Engineering company Ramboll is technical advisor for ESO’s E-ELT

ESO is building the world’s most advanced telescope, the E-ELT ( European Extremely Large Telescope) and has hired the Danish company Ramboll to provide consulting services. Ramboll is contracted to assist ESO with contract management, technical specifications and procurement documents for the construction of the E-ELT’s dome and main structure.

ESO’s largest contract 
The contract for constructing the dome and the main building is the largest ever offered by ESO, and therefore the tender requires special expertise. The project was launched in May 2013, and the contract agreement is running for a minimum of 5 years, with the option for an extension of up to 9 years depending on ESO’s needs.

The tender includes not only the 100-diameter large telescope building, which is the size of the Coliseum in Rome, but also the high precision components that make up the telescope assembly and pipes. In addition to ESO's own efforts, Ramboll will provide expert advice to ensure that the contract covers all necessary considerations.

- This is an extremely ambitious project with colossal challenges, both technically and from a planning perspective. We are proud to have been chosen as consultant for the project, and we regard it as a tribute to our competences. We see it as a great opportunity to further develop our skills within the field of ‘Big Science’”, says Lars Ostenfeld Riemann, Group Director at Ramboll.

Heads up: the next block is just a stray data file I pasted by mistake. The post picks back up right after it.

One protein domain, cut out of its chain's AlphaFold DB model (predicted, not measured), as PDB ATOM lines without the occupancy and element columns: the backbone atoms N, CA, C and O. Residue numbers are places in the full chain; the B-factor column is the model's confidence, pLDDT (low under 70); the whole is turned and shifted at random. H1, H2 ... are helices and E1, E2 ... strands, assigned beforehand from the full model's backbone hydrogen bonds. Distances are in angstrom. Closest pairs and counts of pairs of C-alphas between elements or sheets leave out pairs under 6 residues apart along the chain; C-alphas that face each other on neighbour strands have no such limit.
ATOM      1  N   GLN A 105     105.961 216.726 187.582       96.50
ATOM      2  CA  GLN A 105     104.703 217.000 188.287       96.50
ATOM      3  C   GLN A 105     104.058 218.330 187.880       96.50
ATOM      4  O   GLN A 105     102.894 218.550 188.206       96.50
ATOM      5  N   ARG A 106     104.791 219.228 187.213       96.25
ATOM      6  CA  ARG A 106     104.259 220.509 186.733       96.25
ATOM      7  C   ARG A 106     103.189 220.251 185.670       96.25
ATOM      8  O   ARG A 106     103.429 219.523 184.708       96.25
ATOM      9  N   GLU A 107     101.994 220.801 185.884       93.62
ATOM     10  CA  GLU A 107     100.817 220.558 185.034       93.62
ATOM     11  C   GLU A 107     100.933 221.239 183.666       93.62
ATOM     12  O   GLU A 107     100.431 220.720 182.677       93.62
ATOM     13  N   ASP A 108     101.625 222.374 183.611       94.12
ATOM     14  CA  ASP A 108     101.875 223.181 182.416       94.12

From the start, Ramboll concentrated on developing the tender documents in collaboration with ESO prior to the tender process. Furthermore, Ramboll has extensively studied the Reliability, Availability, Maintainability and Safety of the entire facility.

The E-ELT searches for life in our universe
As consultants, Ramboll is playing an important role in a very large Big Science project. The construction of the E-ELT telescope will make it possible in 10 years’ time for astronomers to search for planets where life may exist.

The telescope will enable astronomers to identify galaxies more than 13 billion light years away, or search for life on planets around other stars in our galaxy – The Milky Way. The telescope will be constructed on a mountain top in the northern part of Chile and is expected to make its first observations in 2023.

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